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It is always useful to review an article’s bibliography and references to get a deeper understanding of the psychoanalytic concepts and theoretical framework in it.

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Woodworth, V. (1996). Hillman, James ‘Pink madness, or Why does Aphrodite drive men crazy with pornography?’ Spring, 57, 1995, 39-71.. J. Anal. Psychol., 41(3):474-475.

(1996). Journal of Analytical Psychology, 41(3):474-475

Hillman, James ‘Pink madness, or Why does Aphrodite drive men crazy with pornography?’ Spring, 57, 1995, 39-71.

Review by:
Vernon Woodworth

Archetypal analysis in Hillman's hands has become above all a matter of cultural criticism, a broad brush with which to paint sweeping statements and put forth provocative and polemical propositions. In this address which reflects its oral origins and retains its stand-up style, Hillman presents Aphrodite, the goddess of love, as subversively seeking her archetypal due in a culture which has systematically sought to shun her. No ceremony summons her, no dogma dignifies her, she is criticized on campus and abhorred in the work place: her feminine seductiveness is universally viewed with suspicion.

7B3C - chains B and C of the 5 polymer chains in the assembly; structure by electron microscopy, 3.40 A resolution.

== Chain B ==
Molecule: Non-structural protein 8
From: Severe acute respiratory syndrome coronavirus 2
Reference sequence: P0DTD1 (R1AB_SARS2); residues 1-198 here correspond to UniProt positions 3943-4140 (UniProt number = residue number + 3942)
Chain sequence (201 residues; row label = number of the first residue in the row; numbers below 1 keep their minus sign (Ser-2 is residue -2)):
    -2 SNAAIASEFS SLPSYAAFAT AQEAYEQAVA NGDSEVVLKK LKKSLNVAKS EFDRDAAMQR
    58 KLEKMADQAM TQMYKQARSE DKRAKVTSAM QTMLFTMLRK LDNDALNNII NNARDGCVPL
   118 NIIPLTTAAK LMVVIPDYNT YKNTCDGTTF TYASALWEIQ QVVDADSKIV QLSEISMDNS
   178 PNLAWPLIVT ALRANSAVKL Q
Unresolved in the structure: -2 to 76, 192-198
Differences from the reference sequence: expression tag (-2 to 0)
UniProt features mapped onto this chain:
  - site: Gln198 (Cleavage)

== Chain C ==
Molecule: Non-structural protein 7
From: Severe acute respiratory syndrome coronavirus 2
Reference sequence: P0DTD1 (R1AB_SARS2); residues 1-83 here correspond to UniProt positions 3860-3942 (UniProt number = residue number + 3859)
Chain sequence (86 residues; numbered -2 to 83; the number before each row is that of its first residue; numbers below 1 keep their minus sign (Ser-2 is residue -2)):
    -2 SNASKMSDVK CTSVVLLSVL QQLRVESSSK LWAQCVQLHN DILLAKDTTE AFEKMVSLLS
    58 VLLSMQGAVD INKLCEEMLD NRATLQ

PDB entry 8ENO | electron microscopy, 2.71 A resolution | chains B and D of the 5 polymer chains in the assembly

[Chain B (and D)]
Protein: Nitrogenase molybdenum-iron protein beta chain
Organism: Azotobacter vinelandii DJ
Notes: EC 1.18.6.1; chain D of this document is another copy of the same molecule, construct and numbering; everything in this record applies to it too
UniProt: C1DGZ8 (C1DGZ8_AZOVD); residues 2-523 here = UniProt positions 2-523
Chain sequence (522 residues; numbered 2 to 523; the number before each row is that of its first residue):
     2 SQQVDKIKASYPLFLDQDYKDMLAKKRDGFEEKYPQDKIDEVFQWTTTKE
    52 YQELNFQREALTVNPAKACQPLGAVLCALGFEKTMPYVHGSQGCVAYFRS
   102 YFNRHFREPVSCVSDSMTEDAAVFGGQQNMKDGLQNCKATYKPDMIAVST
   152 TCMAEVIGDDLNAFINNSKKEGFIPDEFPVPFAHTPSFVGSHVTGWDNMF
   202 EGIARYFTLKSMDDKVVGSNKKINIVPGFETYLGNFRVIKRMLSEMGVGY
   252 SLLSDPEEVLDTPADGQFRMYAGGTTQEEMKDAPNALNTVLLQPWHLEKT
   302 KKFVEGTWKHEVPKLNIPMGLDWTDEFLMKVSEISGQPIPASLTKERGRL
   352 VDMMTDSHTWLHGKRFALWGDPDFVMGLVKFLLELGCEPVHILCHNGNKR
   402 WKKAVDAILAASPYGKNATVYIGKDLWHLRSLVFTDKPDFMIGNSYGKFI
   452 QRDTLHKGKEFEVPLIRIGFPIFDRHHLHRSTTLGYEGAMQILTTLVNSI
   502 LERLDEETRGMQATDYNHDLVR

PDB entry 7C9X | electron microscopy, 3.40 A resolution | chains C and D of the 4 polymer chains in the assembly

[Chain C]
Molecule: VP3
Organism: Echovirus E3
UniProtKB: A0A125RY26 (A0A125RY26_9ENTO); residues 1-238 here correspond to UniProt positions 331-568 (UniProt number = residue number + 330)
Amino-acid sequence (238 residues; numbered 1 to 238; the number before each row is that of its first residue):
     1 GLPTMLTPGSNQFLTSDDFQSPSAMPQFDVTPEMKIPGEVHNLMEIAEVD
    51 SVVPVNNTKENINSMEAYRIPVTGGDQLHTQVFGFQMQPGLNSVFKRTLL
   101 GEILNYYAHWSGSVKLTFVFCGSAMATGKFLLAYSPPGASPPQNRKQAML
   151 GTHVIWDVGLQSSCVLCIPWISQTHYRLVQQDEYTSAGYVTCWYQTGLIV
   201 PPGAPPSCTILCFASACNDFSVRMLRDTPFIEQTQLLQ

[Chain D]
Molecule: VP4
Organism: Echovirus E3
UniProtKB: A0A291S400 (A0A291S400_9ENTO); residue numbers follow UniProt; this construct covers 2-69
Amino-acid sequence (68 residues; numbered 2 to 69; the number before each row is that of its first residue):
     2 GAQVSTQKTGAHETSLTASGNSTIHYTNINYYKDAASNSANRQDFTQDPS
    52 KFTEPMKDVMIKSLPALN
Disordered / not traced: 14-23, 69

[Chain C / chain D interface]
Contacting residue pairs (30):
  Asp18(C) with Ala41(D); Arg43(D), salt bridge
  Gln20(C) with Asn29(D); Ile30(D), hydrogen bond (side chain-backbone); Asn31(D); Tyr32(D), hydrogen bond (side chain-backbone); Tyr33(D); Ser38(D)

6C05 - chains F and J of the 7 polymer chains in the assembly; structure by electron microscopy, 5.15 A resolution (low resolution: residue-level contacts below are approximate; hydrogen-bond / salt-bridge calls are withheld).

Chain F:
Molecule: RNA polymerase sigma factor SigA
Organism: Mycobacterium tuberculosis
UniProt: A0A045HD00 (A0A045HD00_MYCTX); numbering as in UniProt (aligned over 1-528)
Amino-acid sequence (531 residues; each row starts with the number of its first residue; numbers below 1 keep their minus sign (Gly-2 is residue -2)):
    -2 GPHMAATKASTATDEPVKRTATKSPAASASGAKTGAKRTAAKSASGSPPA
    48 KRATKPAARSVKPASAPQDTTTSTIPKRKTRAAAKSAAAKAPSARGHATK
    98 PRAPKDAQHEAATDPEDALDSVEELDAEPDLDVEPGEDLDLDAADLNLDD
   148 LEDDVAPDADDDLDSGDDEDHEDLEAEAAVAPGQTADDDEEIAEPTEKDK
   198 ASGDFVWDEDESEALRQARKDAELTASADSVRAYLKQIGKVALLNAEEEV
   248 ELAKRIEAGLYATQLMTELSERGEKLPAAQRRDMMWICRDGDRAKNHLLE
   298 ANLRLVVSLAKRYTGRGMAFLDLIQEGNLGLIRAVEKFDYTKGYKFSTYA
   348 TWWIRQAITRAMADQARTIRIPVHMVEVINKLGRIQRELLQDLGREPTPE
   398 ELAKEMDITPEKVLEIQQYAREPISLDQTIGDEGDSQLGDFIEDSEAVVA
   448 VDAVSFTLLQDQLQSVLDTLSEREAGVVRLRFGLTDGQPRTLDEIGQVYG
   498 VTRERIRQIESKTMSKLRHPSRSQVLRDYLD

Despite this denigration and exclusion, Aphrodite has extended her influence through the compulsively sexualized behaviour of her son, Priapus. Priapus as the sexual grotesque arises from Hera's censorial intrauterine touch, for, from the point of view of the goddess of marriage, this child of extramarital conception must be made unseemly and repellent. Priapus becomes Hillman's metaphor for pornography in a culture which seeks to domesticate sex and repress Aphrodite's celebration of eroticism.

However, Aphrodite herself is appalled by her misshapen son. Hillman recognizes that the sexuality of Priapus expresses its own archetypal realm, distinct from the sweet lust and seductiveness of his mother, but he does not acknowledge the problem this creates for his argument. Priapian sexuality may well be the archetypal basis for the pornographic imagination, with its concomitant experiences

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